Sunday, September 23, 2012

Book Reviews and More on Promotion

Promotion is on my mind these days because I am not doing any (which means a nagging voice in my head keeps saying "you need to be promoting your books . . .") and books are on my mind these days because the nights are getting darker earlier so I have more time to read.  I am almost finished Half Broke Horses by Jeannette Walls, a novel based on her feisty, horse-breaking, horse-racing grandmother.  It's a great story as is her memoir The Glass Castle, which does not involve horses, but is captivating nonetheless. Neither, however, need promoting or reviewing by lil' ol' me. The Glass Castle had 2,035 reviews (almost all five stars) on Amazon, is an international bestseller and has been translated into twenty-three languages. Half Broke Horses is on the New York Times Book Review Top 10 Best Books list and received rave reviews from topnotch sources, so nudges from me would mean nothing.

Along the same lines, I read Susan Richards two memoirs Chosen by a Horse and Saddled: How a Spirited Horse Reined me in and Set Me Free. Both are excellent reads and both have horses as main themes and threads throughout Richard's life as she deals with her childhood and adult issues. Chosen by a Horse had 223 positive reviews on Amazon. Saddled also received major kudos except for one person who wrote that it was "self absorbed drivel." (Well, that was blunt.) So again, me telling you to read them if your haven't will not affect either book's already best-selling status.

Reading them does have me pondering my own lack of best-selling status. I have written over twenty-five horse books and none have come anywhere near a hit. Many of quietly gone out of print (Yeah, I know, I should be resurrecting them into ebooks). The most reviews on Amazon are 71 for Shadow Horse, which is still selling well since 1999 (meaning I actually get royalties and Random House hasn't remaindered it).  About once a week I get an email from a starry-eyed horse-girl who has read both Whirlwind and Shadow Horse and desperately hopes there will be a sequel. Alas, I tell them, Random House isn't interested in a sequel because Whirlwind, despite good reviews and some loyal fans, hasn't sold enough to pay back my advance.

What makes a best-seller? What makes an award-winner? What makes people want to pick up your book? It's not simply great writing-Twilight disproved that theory--or excellent research or a compelling heroine or a satisfying mystery. So what is it?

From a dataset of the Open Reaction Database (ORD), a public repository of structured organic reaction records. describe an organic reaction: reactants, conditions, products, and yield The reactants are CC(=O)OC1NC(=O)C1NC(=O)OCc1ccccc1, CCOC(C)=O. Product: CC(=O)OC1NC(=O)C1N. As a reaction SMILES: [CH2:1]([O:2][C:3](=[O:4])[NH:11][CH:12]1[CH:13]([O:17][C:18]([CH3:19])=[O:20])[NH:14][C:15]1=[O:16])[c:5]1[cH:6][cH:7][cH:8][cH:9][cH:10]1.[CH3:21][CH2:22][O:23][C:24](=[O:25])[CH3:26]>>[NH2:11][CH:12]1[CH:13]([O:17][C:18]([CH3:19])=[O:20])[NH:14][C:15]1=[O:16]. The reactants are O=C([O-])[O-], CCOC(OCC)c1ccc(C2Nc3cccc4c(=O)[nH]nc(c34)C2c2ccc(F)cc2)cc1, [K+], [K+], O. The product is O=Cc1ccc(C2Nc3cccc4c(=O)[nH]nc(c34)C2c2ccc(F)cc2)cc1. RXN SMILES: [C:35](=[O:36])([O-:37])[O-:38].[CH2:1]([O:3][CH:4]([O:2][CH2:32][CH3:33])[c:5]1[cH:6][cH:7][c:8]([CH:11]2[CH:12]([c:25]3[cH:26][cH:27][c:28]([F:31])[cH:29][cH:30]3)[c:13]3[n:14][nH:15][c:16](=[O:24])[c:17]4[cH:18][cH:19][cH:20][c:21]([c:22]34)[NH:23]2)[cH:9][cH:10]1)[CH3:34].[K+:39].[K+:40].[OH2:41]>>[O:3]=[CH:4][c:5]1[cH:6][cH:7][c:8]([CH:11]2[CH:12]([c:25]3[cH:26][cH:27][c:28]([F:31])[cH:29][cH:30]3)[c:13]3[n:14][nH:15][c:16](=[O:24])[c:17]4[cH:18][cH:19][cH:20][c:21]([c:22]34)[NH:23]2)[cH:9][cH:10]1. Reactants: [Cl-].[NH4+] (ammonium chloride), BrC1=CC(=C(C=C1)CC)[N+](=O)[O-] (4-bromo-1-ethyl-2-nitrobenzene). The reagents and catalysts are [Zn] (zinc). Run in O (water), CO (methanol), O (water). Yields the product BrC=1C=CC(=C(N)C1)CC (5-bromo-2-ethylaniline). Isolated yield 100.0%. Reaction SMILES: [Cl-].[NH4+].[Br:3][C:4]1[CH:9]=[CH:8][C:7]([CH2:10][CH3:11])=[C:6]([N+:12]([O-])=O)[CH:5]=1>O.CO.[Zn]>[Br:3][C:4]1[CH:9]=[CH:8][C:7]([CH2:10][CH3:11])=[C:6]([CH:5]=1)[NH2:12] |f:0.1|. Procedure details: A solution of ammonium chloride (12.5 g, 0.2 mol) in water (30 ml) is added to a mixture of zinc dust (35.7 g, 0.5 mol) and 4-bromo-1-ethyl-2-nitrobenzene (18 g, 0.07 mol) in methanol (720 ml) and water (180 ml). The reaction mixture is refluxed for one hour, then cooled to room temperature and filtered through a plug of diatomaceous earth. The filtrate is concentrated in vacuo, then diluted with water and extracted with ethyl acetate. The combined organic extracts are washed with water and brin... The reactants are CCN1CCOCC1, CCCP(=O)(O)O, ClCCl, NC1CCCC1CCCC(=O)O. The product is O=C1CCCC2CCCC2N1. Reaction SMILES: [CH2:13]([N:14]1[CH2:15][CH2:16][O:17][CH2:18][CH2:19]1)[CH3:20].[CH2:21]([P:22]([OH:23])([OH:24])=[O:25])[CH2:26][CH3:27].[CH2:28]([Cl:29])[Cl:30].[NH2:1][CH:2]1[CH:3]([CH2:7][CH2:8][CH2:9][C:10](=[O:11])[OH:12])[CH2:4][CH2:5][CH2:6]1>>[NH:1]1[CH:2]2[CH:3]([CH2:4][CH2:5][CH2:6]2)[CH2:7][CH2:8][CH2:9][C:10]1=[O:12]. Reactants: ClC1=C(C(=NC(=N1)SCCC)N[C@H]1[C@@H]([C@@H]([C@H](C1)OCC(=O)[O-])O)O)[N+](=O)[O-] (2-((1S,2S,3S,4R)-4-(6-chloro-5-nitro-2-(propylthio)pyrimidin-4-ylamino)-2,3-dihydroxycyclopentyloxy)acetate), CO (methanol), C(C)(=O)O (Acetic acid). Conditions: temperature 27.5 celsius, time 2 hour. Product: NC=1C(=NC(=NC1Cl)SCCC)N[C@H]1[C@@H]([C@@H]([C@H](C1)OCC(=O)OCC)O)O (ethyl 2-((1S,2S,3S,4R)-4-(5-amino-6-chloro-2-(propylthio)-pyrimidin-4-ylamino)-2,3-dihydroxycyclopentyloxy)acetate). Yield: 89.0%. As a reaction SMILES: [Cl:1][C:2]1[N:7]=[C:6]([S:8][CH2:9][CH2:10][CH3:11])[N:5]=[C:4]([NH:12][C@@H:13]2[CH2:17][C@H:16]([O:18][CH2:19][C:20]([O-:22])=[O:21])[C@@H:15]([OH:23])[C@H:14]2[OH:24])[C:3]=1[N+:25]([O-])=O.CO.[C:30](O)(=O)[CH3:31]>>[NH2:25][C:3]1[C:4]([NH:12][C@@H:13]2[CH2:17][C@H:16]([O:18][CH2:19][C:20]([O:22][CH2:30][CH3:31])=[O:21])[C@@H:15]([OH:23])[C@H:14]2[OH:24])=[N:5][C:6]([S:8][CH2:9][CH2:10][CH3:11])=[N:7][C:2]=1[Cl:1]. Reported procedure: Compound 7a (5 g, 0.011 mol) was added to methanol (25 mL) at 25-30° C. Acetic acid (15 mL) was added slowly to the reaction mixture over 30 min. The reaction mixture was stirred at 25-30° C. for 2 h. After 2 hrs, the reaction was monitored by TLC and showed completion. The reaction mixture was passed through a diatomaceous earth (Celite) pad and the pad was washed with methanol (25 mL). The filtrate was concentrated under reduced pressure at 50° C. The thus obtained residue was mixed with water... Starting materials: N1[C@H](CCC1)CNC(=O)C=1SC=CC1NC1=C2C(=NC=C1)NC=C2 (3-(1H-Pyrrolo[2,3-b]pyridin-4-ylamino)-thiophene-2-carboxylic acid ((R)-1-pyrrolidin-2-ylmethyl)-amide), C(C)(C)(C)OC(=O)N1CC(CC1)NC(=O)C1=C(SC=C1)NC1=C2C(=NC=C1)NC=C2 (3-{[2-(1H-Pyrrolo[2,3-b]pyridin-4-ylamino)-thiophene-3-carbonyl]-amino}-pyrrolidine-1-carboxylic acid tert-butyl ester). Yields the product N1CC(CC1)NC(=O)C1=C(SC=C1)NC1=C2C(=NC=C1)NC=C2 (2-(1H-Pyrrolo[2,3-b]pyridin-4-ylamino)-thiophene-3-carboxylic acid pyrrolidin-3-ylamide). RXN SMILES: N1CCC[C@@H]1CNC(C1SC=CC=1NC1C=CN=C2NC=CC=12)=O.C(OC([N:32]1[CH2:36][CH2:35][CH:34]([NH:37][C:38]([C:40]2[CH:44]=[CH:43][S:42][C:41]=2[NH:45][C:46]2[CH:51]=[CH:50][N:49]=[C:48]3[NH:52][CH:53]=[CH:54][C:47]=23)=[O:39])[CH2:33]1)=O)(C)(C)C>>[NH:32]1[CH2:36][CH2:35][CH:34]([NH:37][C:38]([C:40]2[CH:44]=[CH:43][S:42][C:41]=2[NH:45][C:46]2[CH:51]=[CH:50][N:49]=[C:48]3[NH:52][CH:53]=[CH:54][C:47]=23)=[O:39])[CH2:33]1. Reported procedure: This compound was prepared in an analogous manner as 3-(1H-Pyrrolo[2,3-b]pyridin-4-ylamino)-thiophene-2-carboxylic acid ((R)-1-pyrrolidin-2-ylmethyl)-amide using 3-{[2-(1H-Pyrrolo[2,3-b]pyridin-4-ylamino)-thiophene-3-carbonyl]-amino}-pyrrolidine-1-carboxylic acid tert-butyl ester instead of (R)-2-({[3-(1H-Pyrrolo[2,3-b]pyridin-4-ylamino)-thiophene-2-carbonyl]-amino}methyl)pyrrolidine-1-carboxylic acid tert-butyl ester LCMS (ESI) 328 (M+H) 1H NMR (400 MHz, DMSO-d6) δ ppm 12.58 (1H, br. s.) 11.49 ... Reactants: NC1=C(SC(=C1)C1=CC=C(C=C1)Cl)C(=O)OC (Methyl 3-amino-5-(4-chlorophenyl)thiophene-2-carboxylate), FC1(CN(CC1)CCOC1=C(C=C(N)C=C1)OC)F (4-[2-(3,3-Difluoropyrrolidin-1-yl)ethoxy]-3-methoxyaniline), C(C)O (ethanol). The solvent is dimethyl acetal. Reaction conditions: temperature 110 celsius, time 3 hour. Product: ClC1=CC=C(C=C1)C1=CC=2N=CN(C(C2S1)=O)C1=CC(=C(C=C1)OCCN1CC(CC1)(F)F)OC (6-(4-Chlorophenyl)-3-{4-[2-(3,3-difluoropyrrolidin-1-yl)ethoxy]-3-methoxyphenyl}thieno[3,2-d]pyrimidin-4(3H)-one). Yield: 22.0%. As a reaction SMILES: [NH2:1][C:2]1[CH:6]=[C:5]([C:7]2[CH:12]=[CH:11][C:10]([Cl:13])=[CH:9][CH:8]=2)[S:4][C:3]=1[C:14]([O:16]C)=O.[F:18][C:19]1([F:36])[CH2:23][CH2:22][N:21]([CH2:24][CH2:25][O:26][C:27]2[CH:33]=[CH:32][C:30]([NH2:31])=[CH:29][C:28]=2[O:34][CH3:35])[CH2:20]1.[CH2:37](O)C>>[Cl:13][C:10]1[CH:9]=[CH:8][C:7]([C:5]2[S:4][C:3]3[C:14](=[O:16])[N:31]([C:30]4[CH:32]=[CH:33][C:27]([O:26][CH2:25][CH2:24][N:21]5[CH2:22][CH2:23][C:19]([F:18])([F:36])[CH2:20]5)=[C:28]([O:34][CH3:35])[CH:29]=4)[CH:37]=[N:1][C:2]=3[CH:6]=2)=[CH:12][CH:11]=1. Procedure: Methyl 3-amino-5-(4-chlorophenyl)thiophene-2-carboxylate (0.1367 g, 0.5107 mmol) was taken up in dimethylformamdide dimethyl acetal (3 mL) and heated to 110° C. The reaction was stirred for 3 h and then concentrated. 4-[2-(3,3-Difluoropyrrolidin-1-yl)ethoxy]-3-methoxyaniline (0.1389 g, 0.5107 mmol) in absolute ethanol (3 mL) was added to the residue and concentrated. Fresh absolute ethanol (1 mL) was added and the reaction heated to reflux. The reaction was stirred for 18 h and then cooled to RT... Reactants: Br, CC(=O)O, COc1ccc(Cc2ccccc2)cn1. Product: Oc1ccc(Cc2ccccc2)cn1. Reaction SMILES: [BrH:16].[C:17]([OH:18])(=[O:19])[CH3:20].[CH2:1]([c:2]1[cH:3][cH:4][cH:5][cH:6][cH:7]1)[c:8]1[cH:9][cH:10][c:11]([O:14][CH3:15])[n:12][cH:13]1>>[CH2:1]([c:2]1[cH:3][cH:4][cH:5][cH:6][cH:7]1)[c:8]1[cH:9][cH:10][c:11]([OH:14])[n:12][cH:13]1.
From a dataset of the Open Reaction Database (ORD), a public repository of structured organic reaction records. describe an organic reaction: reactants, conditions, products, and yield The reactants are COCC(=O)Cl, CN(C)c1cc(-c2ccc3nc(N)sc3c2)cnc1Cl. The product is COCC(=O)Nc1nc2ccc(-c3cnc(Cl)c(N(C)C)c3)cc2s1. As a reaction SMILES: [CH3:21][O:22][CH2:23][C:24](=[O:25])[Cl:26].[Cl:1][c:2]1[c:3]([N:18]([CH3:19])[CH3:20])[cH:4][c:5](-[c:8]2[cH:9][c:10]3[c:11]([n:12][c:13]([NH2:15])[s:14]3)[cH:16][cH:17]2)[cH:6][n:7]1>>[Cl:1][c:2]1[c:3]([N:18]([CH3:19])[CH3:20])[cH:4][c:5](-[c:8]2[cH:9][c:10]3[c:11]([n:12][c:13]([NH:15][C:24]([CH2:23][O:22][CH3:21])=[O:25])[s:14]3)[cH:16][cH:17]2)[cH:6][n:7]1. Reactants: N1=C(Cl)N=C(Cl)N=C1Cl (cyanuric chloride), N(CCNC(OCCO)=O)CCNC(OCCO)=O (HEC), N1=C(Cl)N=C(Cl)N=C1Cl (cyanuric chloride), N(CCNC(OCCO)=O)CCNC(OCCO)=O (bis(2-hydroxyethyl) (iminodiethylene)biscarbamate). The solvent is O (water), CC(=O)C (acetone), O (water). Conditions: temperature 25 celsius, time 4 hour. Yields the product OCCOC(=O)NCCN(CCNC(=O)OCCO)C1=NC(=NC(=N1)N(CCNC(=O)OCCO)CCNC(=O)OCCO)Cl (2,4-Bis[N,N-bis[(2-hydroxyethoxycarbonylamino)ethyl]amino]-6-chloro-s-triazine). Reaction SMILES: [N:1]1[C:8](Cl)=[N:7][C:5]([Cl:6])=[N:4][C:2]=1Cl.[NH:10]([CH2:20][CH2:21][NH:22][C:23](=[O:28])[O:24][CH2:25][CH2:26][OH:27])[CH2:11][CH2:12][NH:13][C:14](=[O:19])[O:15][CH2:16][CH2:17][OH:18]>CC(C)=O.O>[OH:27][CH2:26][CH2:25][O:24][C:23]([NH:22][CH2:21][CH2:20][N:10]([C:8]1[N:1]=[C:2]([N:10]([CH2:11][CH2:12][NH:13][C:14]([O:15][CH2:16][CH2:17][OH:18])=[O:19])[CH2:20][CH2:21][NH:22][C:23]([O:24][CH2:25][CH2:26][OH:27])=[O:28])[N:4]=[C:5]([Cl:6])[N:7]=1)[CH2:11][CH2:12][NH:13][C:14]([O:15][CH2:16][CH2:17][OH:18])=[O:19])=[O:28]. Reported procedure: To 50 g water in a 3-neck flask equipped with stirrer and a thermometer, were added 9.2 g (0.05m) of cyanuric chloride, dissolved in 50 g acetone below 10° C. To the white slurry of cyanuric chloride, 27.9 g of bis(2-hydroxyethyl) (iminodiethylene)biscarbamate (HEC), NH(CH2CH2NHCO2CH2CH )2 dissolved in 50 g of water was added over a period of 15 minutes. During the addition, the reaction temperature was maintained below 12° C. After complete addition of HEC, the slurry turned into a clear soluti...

Pondering these questions is not in the form of a pity party. But the magic answer has eluded me for over sixty books and thirty-five years of publishing (yup, I am that old) and I wish I had the answer. Not for me. Since I am winding my writing career down, I am finally absolutely positively certain I will never have a best-seller. (I kept hoping until about two years ago when it finally dawned on me that I didn't care anymore.) I would love to know what it is that gets a book reviewed by multiple sources as well as what it is that keeps a person reading all night and then suggesting that book to a friend who suggests it to another who . . .

What are your thoughts? What best-sellers have you read that were disappointing? What 'quiet' book would you like to recommend?


Ms Martyr said...

I absolutely hated "Angela's Ashes." My MIL had sent me her copy, raving about how great it was. I found it to be one of the most depressing books I ever had the misfortune to read. I only finished it because I kept thinking something good had to happen (wrong)
I think the secret to Harry Potter's success was that the author made every chapter a cliff-hanger. You had to keep reading to find out what happened.
I don't read current books very often, preferring to pick them up second-hand. I love when I find a series that already has several books published so I don't have to wait for the next one.

Laura Crum said...

Alison--That was a thought provoking post for me. I have always known that my choice not to do much promotion was going to result in non-best-sellerdom for me, but I have known many who promoted a lot and ended up in the same place I'm in. However, the ones who are best sellers ALL promote a lot. I have read many "bestsellers" I thought were absolutely awful. I'm not sure what causes some dreadful books to catch on. But I have also loved some of the bestsellers, like the Harry Potter series. I also think, be careful what you ask for. At this point in my life, I'm quite honestly grateful that fame/best sellerdom did not come my way--I wouldn't have liked it. I wouldn't mind making just a little more from my mystery series though(!)

Alison said...

Ms. Martyr--we had the same thoughts about Angela's Ashes. I kept thinking "just kick the bum out" about the father. And I must confess I haven't read one Harry Potter!

Laura, you and I are so alike. I would have hated more school visits and books signings. But it sure would be nice to have more royalties to pay the bills. :)

jane ayres said...

This was a great post, and asks so many of the questions that are so relevant to writers. I've been reflecting on this a lot lately. Like you, I have had 30 pony books published over a long writing career, but mostly in translation so not many in the UK where I am based. This means that now I am starting to publish my backlist direct to kindle it is like starting from scratch as a new unknown writer. And how to get noticed amongst the enormous volume of new books being published every day? It really is tough. I don't know what the answer is - wish I did. I am working my butt off to promote my kindle books, especially as I am donating all my royalties to Redwings Horse Sanctuary, and will review things in Jan 2013 to see how things pan out.